Governments around the world are increasingly using internet restrictions during political unrest as a tool to limit free expression and hide human rights abuses, digital rights groups say.
Myanmar imposed more internet shutdowns than any country except India last year, with 15 blackouts, according to the Access Now group. In some areas such as Sagaing the blackouts continue.
The shutdowns limit citizens’ ability to organise, upload videos of protests and report air strikes on civilians or unlawful killings and arrests, campaigners said.
In the most serious cases, internet shutdowns are used to “cover up human rights violations and atrocities”, said Wai Phyo Myint, Asia-Pacific policy analyst at Access Now.
While the internet has been restored in the commercial capital of Yangon and other areas under military control, blanket bans continue in conflict zones, like Sagaing, where a parallel administration declared a “people’s defensive war” in 2021 to overthrow the junta.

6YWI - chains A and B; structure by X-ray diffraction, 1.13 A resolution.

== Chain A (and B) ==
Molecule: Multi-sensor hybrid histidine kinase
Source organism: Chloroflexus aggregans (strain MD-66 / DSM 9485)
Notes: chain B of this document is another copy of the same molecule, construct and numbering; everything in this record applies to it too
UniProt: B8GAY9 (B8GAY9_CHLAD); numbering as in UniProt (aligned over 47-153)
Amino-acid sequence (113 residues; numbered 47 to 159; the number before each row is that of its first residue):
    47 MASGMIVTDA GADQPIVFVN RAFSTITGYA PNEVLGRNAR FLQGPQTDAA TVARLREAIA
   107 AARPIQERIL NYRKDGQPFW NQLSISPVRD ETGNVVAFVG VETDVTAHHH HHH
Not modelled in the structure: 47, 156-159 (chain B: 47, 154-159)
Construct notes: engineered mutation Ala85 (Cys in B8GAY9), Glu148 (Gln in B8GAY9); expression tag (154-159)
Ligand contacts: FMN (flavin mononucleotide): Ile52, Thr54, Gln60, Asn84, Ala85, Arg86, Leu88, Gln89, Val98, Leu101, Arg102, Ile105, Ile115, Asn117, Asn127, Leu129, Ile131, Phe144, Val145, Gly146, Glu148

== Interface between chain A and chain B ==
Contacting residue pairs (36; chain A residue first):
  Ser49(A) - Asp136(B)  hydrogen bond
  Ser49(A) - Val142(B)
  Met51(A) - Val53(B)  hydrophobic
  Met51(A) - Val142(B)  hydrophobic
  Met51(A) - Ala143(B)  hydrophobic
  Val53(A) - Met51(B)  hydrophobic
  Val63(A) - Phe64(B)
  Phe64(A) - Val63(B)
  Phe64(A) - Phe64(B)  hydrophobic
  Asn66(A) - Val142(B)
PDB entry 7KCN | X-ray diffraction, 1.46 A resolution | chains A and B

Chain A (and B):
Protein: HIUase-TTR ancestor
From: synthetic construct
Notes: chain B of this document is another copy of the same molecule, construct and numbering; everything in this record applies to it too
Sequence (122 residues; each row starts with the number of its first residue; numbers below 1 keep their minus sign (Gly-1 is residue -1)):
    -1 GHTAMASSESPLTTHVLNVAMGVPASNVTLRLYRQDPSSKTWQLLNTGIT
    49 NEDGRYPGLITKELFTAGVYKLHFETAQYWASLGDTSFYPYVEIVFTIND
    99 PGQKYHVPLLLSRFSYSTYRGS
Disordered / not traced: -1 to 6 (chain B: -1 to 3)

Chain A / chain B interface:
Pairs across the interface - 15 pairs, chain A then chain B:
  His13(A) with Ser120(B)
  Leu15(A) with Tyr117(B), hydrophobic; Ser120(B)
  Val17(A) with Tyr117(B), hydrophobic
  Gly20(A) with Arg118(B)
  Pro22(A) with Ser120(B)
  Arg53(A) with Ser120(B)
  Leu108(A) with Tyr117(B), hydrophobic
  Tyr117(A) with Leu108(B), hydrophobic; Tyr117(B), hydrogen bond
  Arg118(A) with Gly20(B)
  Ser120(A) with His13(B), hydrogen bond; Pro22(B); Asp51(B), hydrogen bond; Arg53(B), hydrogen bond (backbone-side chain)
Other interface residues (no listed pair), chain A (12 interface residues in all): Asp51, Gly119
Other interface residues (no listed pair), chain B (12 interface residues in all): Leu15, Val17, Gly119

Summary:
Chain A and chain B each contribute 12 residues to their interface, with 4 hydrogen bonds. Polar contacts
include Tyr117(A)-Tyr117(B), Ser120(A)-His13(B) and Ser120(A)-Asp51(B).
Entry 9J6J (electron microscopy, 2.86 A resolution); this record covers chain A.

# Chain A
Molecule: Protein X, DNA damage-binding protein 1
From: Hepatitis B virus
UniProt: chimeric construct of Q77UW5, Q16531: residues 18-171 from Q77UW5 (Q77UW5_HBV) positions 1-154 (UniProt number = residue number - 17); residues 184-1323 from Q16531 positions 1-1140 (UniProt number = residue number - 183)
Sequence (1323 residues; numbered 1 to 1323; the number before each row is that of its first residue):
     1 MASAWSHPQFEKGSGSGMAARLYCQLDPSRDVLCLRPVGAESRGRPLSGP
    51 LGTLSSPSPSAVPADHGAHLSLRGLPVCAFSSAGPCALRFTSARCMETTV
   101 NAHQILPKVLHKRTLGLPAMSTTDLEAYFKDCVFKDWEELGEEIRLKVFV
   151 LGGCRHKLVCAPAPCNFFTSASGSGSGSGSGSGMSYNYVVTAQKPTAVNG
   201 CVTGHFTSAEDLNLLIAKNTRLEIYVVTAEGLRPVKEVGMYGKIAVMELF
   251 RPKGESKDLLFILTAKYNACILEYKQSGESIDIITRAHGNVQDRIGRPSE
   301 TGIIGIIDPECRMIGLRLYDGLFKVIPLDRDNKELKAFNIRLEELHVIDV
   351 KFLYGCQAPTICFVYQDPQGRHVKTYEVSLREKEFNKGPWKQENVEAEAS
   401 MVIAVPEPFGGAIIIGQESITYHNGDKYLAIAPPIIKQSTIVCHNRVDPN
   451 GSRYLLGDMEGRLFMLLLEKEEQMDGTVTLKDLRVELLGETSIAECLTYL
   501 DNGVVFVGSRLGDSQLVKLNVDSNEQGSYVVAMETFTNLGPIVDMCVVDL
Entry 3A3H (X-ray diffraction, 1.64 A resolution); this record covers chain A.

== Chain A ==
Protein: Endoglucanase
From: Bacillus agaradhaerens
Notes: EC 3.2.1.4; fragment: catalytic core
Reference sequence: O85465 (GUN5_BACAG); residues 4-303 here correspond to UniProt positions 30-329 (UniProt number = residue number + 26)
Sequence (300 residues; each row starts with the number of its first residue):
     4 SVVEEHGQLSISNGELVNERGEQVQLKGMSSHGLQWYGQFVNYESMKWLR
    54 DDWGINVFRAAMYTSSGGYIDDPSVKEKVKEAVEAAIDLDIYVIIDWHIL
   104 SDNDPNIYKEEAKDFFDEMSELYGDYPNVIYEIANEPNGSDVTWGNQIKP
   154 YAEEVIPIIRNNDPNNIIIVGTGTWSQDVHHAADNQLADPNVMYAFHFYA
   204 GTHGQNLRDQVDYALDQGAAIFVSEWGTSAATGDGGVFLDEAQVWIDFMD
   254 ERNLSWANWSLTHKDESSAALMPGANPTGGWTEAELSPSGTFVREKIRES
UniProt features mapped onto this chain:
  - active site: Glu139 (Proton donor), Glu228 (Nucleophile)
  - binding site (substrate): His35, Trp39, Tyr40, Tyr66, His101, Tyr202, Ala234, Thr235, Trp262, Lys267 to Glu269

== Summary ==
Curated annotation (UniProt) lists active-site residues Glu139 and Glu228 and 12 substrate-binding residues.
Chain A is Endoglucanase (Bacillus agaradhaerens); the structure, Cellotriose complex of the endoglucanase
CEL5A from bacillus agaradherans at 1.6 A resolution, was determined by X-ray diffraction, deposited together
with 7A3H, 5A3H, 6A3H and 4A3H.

Junta leaders have ordered telecommunications companies to shut off mobile and wireless internet — the only kind available in most parts of the country — targeting places in the countryside where a resistance movement has built up. Phone links are also sometimes snapped.
At least 54 of Myanmar’s 330 townships are currently affected by internet blackouts, according to Access Now. This also hampers the transit of food and other basic goods.
“Bus and truck drivers can’t get information about which roads are safe,” said Wai Phyo Myint.
“This disrupts delivery of basic goods like food … in some regions, basic medicine is running out.”
‘Facebook is dangerous’
Last year’s shutdowns cost Myanmar’s economy about US$2.8 billion, according to Top10VPN, an internet freedom advocacy group, and even for those living in areas that are back online, hurdles remain.
Just before the coup, 24-year-old entrepreneur Khin had invested most of her savings — nearly $4,000 — in a small business selling incense, candles and aromatic inhalers via Facebook.